“Muscles are firm. Not a straight body in these statues, they’re all curved. Sometimes impossibly curved and so nonchalant, hence their ageless ambiguity. As if they’re daring you to desire them.”

There is a discussion about untouched beauty regarding these statues, which is reflected in the way that sex is presented in the film. All of Elio’s sexual ventures with Marzia (Esther Garrel) are shown much more explicitly than the romantic sex that occurs between Elio and Oliver. Their nights together are presented in a much more implied way, and by exhibiting only as much as needed to understand the sensuality of their relationship, it feels more ephemeral and untouched when compared to the realistic but ultimately unfulfilling heterosexual relationship that Elio pursues.

This film also uses language in a creative way. It’s fascinating to watch the shift in demeanor that Elio takes on when alternating between speaking in Italian and English, almost as if he’s portraying two different characters. He seems to absorb more English the longer he spends with Oliver. The first time Elio is with Marzia, they converse exclusively in Italian. When she later returns to confront him about his disappearance, which the audience knows is because he was with Oliver, she questions him in Italian and he responds in English, with the conversation shifting back and forth between the two languages. It served as an interesting way to create a further divide between Elio and Marzia as he explored his feelings for Oliver.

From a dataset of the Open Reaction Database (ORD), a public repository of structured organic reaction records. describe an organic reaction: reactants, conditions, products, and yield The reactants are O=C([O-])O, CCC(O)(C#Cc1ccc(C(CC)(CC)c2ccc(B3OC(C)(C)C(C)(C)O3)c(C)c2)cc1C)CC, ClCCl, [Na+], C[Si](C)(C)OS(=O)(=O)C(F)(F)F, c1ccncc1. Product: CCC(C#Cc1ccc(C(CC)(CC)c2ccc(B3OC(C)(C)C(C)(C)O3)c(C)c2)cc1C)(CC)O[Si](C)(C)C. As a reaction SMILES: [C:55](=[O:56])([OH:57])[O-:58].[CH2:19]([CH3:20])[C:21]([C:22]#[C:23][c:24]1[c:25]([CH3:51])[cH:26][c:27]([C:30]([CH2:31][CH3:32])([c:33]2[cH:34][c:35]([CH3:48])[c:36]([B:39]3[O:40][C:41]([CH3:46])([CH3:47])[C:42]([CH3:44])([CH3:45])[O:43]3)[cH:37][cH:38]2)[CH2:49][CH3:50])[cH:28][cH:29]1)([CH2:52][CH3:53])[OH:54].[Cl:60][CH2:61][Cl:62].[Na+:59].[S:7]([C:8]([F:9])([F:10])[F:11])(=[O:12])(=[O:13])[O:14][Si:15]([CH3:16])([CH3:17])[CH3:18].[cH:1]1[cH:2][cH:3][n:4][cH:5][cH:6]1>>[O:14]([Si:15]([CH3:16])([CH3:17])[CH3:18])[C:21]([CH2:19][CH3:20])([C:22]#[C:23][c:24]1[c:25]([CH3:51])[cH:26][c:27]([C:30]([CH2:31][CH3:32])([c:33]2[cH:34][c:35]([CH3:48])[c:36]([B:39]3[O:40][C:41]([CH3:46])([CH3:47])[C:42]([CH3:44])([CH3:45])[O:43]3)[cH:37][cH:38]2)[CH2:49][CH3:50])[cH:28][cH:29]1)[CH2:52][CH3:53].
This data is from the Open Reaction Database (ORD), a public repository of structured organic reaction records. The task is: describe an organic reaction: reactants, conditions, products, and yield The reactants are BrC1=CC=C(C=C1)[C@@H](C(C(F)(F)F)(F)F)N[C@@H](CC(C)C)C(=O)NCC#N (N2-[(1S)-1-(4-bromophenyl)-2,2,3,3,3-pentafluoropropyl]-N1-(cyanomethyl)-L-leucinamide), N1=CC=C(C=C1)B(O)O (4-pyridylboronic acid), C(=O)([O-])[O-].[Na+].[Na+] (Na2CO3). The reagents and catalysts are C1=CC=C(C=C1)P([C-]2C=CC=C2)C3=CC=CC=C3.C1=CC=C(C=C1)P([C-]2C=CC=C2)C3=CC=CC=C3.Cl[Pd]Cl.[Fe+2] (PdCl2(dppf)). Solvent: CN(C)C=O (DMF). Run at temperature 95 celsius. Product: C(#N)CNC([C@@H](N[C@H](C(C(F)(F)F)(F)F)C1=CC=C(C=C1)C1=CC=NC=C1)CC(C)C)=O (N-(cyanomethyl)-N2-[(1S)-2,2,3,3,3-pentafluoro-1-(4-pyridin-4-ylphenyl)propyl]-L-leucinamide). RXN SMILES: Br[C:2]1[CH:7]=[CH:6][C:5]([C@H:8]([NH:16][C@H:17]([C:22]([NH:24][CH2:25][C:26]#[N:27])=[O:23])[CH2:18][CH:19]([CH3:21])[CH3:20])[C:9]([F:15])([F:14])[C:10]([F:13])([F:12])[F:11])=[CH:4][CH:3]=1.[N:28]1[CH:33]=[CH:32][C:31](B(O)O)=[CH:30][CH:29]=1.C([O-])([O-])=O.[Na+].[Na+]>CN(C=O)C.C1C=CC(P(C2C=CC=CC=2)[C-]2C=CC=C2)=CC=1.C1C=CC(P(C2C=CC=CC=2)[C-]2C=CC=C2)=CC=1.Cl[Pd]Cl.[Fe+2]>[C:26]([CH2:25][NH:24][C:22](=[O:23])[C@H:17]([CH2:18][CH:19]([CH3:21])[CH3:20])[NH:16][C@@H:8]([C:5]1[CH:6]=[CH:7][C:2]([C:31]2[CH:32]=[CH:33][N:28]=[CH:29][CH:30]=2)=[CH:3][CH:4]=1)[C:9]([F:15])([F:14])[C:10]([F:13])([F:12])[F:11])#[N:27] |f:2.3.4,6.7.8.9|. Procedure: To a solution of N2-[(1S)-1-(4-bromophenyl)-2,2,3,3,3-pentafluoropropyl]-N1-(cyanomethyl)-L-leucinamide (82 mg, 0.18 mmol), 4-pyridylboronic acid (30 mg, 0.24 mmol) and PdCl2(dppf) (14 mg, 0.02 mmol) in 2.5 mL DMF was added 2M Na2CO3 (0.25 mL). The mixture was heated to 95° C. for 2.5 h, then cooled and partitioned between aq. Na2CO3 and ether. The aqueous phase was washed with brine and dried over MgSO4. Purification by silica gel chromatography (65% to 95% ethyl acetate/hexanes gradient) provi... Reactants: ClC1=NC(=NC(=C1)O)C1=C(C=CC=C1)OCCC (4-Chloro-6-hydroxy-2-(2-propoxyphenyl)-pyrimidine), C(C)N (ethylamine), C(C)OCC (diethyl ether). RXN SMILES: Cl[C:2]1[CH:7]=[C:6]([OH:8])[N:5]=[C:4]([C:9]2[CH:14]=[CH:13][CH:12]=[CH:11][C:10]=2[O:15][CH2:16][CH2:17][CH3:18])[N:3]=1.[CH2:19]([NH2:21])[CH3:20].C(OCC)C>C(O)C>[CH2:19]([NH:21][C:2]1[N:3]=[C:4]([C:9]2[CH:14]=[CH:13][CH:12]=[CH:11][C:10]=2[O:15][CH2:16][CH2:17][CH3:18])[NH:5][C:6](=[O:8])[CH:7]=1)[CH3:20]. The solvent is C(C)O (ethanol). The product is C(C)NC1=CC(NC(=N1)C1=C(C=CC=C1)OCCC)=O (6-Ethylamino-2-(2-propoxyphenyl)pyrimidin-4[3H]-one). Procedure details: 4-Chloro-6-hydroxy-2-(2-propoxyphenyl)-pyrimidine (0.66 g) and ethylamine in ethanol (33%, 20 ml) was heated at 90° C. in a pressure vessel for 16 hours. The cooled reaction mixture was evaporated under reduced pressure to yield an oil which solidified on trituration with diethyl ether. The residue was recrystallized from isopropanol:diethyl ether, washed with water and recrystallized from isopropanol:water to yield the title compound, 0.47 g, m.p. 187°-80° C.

One of the most impactful components of this film, and one whose role in the film’s success cannot be understated, is the use of music. The last film that I remember feeling such a visceral connection to the soundtrack and incidental score was La La Land (2016). Typically, regardless of how much a film’s score supports the action of the scene in the moment, few scores are able to invoke a response through emotional recall after the film has ended. Sufjan Stevens’ three contributions (“Futile Devices”, “Mystery of Love”, and “Visions of Gideon”), along with the incidental piano pieces, achieved just that. Each one beautifully captured the stages of Elio and Oliver’s relationship as it unfolded, and listening to them afterwards almost allows you to revisit that journey aurally.

Call Me by Your Name is so much more than a romantic drama with LGBT characters. It’s so universal at its core. It’s about firsts: the first love, first time having sex, first heartbreak. The passion, the butterflies, the mystery, the exploration, the joy, the sorrow, the longing, the nostalgia. It executes all of this flawlessly. The four-minute-long credit scene that encapsulates all of these emotions as Elio hauntingly sits in front of the fireplace is the perfect melancholic bow on such a special piece of cinema.

Rating: 5/5